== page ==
“Halfway” and Other Ways
The noun way constitutes the second half of many compound words. Almost all of them, like halfway, are closed, but a couple retain a hyphen or are open.
Way, from the Old English term weg (the German cognate retains that spelling), means “path” or “course of travel,” and by extension it refers to a course or habit of life, as well as the manner in which something occurs. (The adverbial form—as in “way back” in the sense of “a long time ago” rather than “the return path”—is an alteration of away.)
Some -way compounds allude to various types of courses for vehicles: byway, cartway, causeway, driveway, expressway, freeway, motorway, parkway, and speedway; each course has a distinct function. (The humorous question about why cars drive on parkways and park on driveways is easily answered: The park in parkway refers to an area kept in or near a native state, not the action of parking; the verb park, by the way, apparently derives from the onetime practice of storing a military vehicle or other equipment in an area called a military park. And the typical truncated parking space in front of a house’s garage is a far cry from the original driveway, an extended approach along which one would drive to reach a house located on a country estate.)
Ways intended generally for foot traffic include alleyways, archways, breezeways, doorways, entryways, gangways, gateways, hallways, hatchways, passageways, pathways, stairways, and walkways. (“Gangway!” became a shouted warning to clear the passage to the gangway, an opening in the deck rail to allow crew or passengers to embark or debark, and gateway is also used in promotional literature to refer to a city or town that is the jumping-off point for a scenic or recreation destination or alludes to something that serves as an introduction to the use of something else, such as a gateway drug.)
Broadway was once a generic term for a wide avenue that passed between parallel lines of buildings; it was traditionally often employed as a proper name referring to such a thoroughfare in a particular city or town. A flyway is a migration route for birds, and a spillway is a watercourse from one body of water to another, as from a reservoir to a river.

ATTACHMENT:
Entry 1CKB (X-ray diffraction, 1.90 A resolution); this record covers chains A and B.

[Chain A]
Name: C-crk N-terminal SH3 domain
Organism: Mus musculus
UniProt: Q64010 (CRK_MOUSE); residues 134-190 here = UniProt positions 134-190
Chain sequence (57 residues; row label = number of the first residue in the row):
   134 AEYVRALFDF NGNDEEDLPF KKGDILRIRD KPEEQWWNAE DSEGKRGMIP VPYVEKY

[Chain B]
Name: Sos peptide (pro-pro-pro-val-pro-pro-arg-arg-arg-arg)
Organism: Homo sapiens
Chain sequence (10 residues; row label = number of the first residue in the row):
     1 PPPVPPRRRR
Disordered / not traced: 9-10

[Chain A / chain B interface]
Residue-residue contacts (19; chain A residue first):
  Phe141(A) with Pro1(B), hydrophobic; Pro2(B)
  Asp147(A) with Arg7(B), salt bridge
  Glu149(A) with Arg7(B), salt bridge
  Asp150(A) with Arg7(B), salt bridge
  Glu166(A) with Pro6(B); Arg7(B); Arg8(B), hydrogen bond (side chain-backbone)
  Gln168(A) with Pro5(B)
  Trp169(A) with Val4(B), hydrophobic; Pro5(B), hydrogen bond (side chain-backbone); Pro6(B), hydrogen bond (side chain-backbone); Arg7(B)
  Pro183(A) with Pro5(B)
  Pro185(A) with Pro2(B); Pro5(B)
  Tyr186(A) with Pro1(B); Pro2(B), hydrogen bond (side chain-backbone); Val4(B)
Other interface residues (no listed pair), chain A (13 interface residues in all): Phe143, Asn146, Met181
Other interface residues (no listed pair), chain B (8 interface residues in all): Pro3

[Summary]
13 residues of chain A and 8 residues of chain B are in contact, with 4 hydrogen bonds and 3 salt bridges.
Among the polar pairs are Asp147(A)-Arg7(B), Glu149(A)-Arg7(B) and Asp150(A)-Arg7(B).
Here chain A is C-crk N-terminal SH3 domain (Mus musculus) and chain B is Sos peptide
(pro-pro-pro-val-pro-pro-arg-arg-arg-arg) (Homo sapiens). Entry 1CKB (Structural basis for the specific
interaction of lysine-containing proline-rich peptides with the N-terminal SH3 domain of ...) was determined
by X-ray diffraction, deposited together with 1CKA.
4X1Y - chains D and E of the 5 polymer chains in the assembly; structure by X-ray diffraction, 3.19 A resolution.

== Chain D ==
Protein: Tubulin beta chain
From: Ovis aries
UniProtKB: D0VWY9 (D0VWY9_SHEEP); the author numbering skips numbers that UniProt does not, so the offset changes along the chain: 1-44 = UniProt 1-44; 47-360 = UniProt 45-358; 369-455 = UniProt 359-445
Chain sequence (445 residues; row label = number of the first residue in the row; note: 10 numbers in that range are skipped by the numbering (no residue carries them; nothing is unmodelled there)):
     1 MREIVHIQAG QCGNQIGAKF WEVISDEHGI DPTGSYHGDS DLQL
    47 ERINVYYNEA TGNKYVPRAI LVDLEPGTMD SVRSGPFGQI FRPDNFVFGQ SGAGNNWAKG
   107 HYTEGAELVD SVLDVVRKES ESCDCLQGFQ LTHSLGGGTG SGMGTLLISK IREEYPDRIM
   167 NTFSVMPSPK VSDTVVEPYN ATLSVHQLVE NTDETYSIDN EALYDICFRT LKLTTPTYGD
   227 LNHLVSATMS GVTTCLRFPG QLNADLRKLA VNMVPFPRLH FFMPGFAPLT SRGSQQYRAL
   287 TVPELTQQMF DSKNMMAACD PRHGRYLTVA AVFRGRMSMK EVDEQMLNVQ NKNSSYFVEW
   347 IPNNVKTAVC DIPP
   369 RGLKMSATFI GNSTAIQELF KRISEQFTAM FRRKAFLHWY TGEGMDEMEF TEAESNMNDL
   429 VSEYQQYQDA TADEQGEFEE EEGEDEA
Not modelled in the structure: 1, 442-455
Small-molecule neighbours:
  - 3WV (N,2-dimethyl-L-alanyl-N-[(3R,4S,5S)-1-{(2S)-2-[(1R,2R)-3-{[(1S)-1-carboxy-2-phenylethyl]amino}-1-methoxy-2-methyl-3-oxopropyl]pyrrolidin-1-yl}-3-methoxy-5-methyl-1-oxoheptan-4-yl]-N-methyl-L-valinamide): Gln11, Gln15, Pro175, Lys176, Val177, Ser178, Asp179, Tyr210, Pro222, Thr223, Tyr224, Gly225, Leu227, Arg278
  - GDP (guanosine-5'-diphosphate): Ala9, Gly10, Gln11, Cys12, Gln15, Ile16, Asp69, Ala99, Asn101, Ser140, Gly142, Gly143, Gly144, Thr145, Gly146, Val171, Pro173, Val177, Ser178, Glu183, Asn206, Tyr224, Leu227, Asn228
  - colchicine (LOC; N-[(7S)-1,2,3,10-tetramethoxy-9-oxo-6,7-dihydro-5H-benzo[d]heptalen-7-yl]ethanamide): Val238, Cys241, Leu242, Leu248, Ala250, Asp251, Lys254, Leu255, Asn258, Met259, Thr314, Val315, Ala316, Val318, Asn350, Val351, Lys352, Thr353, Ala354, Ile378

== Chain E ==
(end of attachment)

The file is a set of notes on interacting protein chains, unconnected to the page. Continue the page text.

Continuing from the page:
Headway can mean “forward movement” or “height clearance.” Leeway originally was a navigational term; it now means “freedom to do something a certain way.” Lifeway is a rarely used variation on “way of life.”
Anyway is an adverb meaning “in any case.” “Under way” is the only open compound that includes way; it’s an adverb meaning “happening now” or “in motion.” (In adjectival form, it is a closed compound.) One-way, an adjective meaning “going in one direction,” is the only hyphenated form of a compound that includes way.
Of several adverbs ending in the plural form -ways, only sideways (which also serves as an adjective and has the less common variation sideway) is common; others include lengthways, longways, and slantways.
A small group of compounds begin with way: the nouns wayside (meaning “the side of the road” or “off to one side”), wayfarer (meaning “traveler”), and wayfaring (meaning “the act of traveling”)—the first and last are also adjectives—the adjectives way-out (meaning “far off” or, as slang, “bold”) and wayward (meaning “straying”), and the verb waylay (meaning “ambush”).